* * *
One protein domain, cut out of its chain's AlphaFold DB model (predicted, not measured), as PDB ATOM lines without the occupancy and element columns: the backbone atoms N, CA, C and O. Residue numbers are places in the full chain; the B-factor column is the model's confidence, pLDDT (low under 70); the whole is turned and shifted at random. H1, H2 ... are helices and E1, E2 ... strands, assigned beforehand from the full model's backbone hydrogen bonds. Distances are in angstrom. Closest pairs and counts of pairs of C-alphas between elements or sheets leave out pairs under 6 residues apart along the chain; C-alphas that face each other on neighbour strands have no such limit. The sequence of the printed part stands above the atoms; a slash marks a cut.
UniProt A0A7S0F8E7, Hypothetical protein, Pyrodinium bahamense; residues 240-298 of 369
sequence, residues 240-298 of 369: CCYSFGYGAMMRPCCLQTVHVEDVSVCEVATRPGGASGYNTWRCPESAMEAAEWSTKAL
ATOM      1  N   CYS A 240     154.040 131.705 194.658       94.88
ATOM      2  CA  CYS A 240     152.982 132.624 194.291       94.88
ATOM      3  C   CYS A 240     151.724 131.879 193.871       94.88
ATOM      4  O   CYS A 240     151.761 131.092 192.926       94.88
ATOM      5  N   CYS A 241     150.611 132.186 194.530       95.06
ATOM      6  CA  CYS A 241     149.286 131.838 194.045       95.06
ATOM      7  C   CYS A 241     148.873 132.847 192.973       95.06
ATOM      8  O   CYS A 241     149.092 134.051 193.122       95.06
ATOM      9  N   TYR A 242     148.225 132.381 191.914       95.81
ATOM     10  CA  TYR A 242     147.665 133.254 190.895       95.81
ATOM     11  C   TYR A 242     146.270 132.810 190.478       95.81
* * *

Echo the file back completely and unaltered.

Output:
One protein domain, cut out of its chain's AlphaFold DB model (predicted, not measured), as PDB ATOM lines without the occupancy and element columns: the backbone atoms N, CA, C and O. Residue numbers are places in the full chain; the B-factor column is the model's confidence, pLDDT (low under 70); the whole is turned and shifted at random. H1, H2 ... are helices and E1, E2 ... strands, assigned beforehand from the full model's backbone hydrogen bonds. Distances are in angstrom. Closest pairs and counts of pairs of C-alphas between elements or sheets leave out pairs under 6 residues apart along the chain; C-alphas that face each other on neighbour strands have no such limit. The sequence of the printed part stands above the atoms; a slash marks a cut.
UniProt A0A7S0F8E7, Hypothetical protein, Pyrodinium bahamense; residues 240-298 of 369
sequence, residues 240-298 of 369: CCYSFGYGAMMRPCCLQTVHVEDVSVCEVATRPGGASGYNTWRCPESAMEAAEWSTKAL
ATOM      1  N   CYS A 240     154.040 131.705 194.658       94.88
ATOM      2  CA  CYS A 240     152.982 132.624 194.291       94.88
ATOM      3  C   CYS A 240     151.724 131.879 193.871       94.88
ATOM      4  O   CYS A 240     151.761 131.092 192.926       94.88
ATOM      5  N   CYS A 241     150.611 132.186 194.530       95.06
ATOM      6  CA  CYS A 241     149.286 131.838 194.045       95.06
ATOM      7  C   CYS A 241     148.873 132.847 192.973       95.06
ATOM      8  O   CYS A 241     149.092 134.051 193.122       95.06
ATOM      9  N   TYR A 242     148.225 132.381 191.914       95.81
ATOM     10  CA  TYR A 242     147.665 133.254 190.895       95.81
ATOM     11  C   TYR A 242     146.270 132.810 190.478       95.81